I have been procrastinating writing this post for so long! While it is something I am SO passionate about, it’s intimidating and scary to write an informative post. I’m not a doctor or a scientist. I am a consumer who became concerned about my beauty and personal care products and has been working to replace products with harmful ingredients for three years. I am not a purist. I believe that taking some positive steps is better than taking none. So today I am here to share why clean beauty matters to me and how I changed the way I think about products I buy.
How I got started
Did you know that the European Union bans about 1,300 ingredients from personal care products and the United States only bans 11? I was in a small group of women three years ago and someone stated this fact. It bothered me so much, I couldn’t stop thinking about it.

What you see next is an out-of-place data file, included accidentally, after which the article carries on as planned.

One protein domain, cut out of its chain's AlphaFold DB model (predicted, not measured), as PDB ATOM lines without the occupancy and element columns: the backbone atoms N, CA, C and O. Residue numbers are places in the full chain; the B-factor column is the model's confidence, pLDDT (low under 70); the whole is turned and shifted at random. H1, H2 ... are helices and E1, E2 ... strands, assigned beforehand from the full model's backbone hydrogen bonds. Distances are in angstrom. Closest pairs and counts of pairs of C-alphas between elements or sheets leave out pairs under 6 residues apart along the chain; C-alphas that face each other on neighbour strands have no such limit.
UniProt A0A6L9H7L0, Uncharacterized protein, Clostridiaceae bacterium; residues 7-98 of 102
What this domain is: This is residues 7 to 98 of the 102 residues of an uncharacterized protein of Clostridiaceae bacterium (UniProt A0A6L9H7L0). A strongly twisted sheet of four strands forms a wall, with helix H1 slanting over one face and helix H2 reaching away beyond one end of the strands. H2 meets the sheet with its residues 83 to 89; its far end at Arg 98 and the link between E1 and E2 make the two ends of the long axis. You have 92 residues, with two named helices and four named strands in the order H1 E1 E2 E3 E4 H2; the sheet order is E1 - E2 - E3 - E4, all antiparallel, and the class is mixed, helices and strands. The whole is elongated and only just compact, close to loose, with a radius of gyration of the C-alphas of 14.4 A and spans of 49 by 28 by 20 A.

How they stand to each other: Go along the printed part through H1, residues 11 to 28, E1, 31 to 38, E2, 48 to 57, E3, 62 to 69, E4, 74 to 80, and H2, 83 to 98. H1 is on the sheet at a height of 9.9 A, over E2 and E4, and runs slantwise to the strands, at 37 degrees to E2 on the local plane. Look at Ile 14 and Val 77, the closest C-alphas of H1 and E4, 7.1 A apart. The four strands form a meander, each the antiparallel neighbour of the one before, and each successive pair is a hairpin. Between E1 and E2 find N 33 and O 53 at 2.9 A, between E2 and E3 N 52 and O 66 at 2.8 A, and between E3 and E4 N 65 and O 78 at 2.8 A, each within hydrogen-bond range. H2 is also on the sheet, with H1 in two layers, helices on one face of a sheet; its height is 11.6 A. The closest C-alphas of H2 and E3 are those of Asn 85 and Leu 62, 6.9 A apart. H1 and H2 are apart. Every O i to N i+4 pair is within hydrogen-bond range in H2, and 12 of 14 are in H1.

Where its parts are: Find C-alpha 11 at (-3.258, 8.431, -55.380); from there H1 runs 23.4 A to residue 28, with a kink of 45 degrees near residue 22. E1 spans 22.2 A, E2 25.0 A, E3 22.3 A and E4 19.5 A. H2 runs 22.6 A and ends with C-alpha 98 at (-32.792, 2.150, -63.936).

One of the key factors in my early interest in clean beauty was fear. In this same time period I also had a lot of blog comments telling me that nail polish was one of the most toxic things we put on our bodies and that the face wipes and suncreen I was using were full of artificial and toxic ingredients. Was it true? How could I learn more? I was so frustrated because I had always tried to buy products that I thought were “more natural” based on the brands marketing and all of the sudden I found out the brands I was buying were just as “bad” as anything else.
I don’t believe in living in fear or making decisions out of fear, so I sought out to educate myself and try to gain more control over what was in my products. I started to read everything I could on natural beauty and began to get more familiar with brands that make clean products. It was a whole new world to me!